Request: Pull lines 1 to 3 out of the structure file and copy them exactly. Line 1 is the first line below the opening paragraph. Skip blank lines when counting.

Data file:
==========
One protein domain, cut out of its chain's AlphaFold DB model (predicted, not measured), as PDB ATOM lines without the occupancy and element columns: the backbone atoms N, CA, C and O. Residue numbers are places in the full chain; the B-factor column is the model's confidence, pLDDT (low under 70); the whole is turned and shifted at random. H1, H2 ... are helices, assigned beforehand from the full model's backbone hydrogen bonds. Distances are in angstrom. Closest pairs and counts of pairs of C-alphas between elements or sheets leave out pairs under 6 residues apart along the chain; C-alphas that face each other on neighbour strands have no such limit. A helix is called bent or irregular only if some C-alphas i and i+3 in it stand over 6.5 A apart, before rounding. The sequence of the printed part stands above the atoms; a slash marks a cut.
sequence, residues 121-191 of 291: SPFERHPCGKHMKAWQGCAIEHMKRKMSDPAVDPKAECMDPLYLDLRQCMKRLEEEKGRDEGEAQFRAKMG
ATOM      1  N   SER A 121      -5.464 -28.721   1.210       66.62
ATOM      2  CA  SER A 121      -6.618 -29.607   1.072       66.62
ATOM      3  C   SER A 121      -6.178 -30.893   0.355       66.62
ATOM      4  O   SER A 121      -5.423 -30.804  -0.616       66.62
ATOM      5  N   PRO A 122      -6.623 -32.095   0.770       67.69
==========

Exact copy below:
sequence, residues 121-191 of 291: SPFERHPCGKHMKAWQGCAIEHMKRKMSDPAVDPKAECMDPLYLDLRQCMKRLEEEKGRDEGEAQFRAKMG
ATOM      1  N   SER A 121      -5.464 -28.721   1.210       66.62
ATOM      2  CA  SER A 121      -6.618 -29.607   1.072       66.62